Although women have made great advances in many areas, including the workplace, the desire for economic autonomy has not diminished. The old saying goes, “A woman’s best defence is her own money.” This adage is as relevant today as it was when first spoken.
Women were historically denied the right to vote, hold public office, or hold financial responsibilities. Women did not begin to achieve economic independence until the early twentieth century. Indeed, they had to put up a fierce struggle to secure victory. Although women have made great strides towards economic equality, they still have a long way to go.
With the freedom to make their own choices without worrying about the opinions of others, women flourish when they achieve financial autonomy. This helps them provide for themselves and their family. They’ll be able to plan for the future, finance their education, and go after their goals. It also frees individuals from financial ties, allowing them to leave an abusive relationship or a poisonous workplace.
Women who are financially independent are more likely to have a voice in matters that directly impact them. They are in a position to bargain for improved pay, working conditions, and perks. Furthermore, they may help their communities by giving to nonprofits, volunteering, and buying from local companies. Furthermore, women who are able to provide for themselves are less likely to suffer from stress, worry, or despair.
It’s possible for women to achieve economic independence in a variety of settings.
Women now have more options than ever before for juggling their professional and personal lives, thanks in large part to their ability to start businesses or work remotely.
My client, Aïcha Haïdara, is based in Mali. She has an 18-month-old baby, a husband, a job, and she’s the CEO of her own company (Agro Bio). Her company is based in Mali, in west Africa, and it focuses on the industrial production and sale of cold-pressed virgin vegetable oils.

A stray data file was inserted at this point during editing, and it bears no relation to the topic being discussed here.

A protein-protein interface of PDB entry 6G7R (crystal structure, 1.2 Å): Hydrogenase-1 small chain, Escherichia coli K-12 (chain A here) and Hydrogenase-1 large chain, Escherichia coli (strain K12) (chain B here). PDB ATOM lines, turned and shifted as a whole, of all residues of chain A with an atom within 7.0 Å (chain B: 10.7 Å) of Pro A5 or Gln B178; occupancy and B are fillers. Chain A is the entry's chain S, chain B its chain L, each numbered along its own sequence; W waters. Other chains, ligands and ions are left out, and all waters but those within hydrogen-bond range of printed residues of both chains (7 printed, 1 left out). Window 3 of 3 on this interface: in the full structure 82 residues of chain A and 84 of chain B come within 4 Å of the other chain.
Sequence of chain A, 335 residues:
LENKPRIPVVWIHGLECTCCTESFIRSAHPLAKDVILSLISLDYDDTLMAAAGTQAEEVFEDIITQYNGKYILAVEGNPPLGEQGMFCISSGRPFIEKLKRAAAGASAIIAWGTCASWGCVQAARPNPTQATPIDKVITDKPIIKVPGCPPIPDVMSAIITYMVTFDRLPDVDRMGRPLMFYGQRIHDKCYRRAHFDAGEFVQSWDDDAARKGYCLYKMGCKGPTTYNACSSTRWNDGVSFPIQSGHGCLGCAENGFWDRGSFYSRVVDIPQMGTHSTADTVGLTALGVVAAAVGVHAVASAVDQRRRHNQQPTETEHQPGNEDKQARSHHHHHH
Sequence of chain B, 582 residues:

Her goal is to change the way beauty products are made by making sure that the oils used by beauty brands to make ready-to-sell cosmetics keep all their natural benefits and are safe for human consumption. With lawsuits still going on against beauty brands like L’Oreal and Olapex, Aicha’s idea is likely to make a difference in people’s lives.
Aïcha Haïdara is the true embodiment of a strong woman, juggling multiple roles with grace and determination. With an 18-month-old baby, a husband, and a job, Aicha’s plate is already full, yet she manages to run her own successful company, Agro Bio. Her ability to raise capital, invest in machinery, hire the right staff, and grow her business fiercely is a testament to her resilience and creativity.
As her business coach, I am continuously inspired by her unwavering drive and tenacity. Aicha’s strength as a 21st-century woman is not just in her ability to balance her various roles but also in her commitment to making a positive impact in her community through her business.
Aïcha Haïdara has the freedom to do what she wants, when she wants it, where she wants to, and with whom she wants to. There’s no way in the world that she would have been so ambitious, so loved, and highly respected by her husband, family, and friends if she had been a mucho, always extending a begging hand and living out of other people’s pockets. You are permitted to read that again, and let it sink in very deeply!
In conclusion, a woman’s best defence is her own financial independence. Women who have achieved financial stability are more likely to take initiative in their lives and follow their passions and inclinations.
It gives them the opportunity to help others, provide for their families, and secure a brighter future for themselves. In order to help women succeed and be happy in life, it is crucial that we continue to promote and encourage their pursuit of economic autonomy.